Undeniably, the QB position is one of the most protected when it comes to the assessment of penalties. Blatant or not, it’s going to be costly for the defense (possibly for the defender in the form of a fine) in today’s environment.
Keep a couple of things in mind as you read this: First, when Fouts entered the league in 1973, the season was 14 games long. Five years later it was changed to the current 16-game format. Second, two strike-shortened seasons skew his statistics. In 1982, only nine games were played. In 1987, weeks four through six saw predominantly replacement players take the field. One last thing, Fouts only had three seasons (1979 through 1981) in which he played the entire game schedule, whereas Rivers has played every game since becoming the lead signal caller for the Bolts’ in 2006.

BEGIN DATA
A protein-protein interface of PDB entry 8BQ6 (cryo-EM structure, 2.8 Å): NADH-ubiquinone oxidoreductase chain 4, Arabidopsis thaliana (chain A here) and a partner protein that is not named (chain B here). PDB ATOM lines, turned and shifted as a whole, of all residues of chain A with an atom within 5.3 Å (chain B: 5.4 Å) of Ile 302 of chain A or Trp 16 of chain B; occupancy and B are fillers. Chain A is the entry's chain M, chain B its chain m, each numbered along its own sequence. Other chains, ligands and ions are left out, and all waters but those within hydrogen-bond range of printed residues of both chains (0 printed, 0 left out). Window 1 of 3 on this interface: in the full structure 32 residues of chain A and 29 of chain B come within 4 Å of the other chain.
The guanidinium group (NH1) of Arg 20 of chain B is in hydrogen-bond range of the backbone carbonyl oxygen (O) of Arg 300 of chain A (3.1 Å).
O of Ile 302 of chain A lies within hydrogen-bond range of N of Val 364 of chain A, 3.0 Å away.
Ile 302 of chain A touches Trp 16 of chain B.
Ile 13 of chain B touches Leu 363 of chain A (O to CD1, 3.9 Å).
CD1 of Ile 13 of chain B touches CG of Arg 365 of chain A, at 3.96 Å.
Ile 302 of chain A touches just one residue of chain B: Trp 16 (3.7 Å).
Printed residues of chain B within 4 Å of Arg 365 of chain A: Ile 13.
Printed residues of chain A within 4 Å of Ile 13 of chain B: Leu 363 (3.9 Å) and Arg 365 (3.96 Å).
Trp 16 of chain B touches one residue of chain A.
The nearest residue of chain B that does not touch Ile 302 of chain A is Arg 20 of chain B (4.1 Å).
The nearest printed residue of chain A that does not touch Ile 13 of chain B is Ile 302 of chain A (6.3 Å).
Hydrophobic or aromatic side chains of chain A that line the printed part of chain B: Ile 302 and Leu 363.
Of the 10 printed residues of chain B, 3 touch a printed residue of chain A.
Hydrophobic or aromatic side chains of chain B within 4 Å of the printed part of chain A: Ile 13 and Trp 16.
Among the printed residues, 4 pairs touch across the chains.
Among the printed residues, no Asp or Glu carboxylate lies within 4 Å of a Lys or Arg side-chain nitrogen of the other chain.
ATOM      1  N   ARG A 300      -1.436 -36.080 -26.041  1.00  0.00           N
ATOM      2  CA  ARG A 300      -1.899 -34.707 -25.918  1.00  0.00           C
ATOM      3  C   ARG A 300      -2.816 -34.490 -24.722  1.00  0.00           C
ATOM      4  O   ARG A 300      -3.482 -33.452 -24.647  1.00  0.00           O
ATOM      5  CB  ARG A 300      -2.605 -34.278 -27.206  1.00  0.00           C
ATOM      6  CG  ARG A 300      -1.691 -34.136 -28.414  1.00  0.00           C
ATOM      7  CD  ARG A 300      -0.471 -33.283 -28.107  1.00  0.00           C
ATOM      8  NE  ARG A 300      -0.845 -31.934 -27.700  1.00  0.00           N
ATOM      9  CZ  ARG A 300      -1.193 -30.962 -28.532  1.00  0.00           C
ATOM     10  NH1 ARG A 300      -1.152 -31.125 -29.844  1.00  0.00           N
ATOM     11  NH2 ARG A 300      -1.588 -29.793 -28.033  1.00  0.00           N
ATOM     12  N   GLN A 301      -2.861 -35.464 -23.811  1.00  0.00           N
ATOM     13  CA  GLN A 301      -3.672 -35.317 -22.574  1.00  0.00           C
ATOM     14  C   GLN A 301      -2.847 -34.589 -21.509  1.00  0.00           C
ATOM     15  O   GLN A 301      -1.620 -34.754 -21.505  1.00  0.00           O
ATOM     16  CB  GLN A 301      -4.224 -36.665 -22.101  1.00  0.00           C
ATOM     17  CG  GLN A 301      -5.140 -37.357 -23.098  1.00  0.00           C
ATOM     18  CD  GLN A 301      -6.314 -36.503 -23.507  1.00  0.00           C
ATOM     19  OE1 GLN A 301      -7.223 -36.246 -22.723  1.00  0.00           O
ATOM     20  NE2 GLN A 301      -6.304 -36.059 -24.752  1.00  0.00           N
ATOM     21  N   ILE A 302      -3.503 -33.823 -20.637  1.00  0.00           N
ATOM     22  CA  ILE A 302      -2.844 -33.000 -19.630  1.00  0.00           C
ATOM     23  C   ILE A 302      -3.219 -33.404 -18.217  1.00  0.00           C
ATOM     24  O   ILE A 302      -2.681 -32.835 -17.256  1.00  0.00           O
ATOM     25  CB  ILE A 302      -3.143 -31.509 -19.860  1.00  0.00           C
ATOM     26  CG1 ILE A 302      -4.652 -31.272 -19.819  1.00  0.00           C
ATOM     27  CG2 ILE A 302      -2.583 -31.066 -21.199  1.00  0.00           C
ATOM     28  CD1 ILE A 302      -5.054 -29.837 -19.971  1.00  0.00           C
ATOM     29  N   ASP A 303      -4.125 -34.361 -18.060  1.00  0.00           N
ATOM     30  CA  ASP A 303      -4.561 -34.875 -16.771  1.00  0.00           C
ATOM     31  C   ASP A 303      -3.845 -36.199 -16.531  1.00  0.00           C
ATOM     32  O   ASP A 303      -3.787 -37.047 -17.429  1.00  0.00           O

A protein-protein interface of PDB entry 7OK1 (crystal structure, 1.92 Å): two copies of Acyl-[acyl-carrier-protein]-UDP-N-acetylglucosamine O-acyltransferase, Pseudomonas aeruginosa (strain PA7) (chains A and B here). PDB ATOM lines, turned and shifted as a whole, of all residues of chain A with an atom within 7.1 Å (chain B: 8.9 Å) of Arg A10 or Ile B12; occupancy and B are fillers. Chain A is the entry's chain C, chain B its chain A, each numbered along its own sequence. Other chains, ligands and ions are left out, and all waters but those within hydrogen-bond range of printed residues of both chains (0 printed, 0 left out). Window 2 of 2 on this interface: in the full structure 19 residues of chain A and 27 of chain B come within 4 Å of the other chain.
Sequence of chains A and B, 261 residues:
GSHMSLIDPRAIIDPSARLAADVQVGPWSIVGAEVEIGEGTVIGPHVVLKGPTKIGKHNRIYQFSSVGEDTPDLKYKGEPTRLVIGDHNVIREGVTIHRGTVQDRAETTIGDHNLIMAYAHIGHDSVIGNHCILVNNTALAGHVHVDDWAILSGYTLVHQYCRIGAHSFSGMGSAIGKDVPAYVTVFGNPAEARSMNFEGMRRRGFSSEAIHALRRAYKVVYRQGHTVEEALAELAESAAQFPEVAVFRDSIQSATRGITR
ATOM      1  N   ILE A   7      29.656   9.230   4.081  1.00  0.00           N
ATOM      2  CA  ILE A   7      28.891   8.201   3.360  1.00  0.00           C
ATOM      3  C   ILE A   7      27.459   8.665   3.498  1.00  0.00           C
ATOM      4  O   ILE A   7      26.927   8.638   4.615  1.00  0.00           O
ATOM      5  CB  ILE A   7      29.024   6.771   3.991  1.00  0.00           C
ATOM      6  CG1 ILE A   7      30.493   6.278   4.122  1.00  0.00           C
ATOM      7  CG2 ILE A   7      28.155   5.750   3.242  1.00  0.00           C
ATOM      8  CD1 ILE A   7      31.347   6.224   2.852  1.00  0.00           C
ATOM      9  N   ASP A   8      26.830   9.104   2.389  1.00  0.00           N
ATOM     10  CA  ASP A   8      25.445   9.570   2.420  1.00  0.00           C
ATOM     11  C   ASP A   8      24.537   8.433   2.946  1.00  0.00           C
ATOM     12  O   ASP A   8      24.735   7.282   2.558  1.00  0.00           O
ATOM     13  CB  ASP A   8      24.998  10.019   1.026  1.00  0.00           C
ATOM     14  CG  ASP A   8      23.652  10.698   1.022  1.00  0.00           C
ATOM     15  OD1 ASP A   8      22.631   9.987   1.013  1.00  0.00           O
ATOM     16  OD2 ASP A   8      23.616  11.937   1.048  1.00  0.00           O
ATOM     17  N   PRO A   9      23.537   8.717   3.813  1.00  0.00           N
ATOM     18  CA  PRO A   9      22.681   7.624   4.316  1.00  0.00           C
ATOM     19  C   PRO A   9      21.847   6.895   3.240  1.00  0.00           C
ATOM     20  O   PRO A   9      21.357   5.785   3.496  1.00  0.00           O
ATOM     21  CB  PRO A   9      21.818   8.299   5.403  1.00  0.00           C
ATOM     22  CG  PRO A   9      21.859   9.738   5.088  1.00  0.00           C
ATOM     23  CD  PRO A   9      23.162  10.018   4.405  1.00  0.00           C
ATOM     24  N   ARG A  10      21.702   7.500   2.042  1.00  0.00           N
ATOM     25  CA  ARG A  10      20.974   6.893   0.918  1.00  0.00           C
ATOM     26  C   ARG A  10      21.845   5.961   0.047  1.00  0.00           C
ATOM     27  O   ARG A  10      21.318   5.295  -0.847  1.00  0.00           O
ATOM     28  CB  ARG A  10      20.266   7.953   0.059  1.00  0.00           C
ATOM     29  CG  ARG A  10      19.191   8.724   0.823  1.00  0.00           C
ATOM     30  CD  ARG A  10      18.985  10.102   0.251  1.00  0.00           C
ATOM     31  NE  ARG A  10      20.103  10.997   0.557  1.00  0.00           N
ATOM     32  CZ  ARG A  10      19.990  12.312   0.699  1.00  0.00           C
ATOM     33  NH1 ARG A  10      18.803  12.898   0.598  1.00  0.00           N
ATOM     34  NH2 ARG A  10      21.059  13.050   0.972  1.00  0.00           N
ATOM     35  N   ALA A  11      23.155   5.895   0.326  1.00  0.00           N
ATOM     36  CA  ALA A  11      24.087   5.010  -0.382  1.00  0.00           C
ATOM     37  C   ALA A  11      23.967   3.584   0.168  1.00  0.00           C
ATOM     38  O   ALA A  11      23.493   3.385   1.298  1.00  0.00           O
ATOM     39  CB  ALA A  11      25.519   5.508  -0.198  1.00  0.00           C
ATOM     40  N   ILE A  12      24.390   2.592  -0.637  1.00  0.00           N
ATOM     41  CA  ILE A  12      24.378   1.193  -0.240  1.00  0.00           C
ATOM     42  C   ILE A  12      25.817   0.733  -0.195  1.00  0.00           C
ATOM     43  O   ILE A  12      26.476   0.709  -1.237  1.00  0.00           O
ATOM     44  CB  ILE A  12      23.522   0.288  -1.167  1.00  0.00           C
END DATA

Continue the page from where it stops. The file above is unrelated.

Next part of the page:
There are a few of Fouts’ records that Rivers will meet and exceed in 2016, and at least a couple that might go into next year. For now let’s just concentrate on what is waiting.
Obviously, the first item is the career passing yards record. At the end of 2015, Rivers had amassed 41,447 yards to the 43,040 that Fouts had at the end of his career. That 1,594 mark could be gone by the end of the Chargers versus Saints game on October 2. Brees and Rivers may put on a passing extravaganza that day!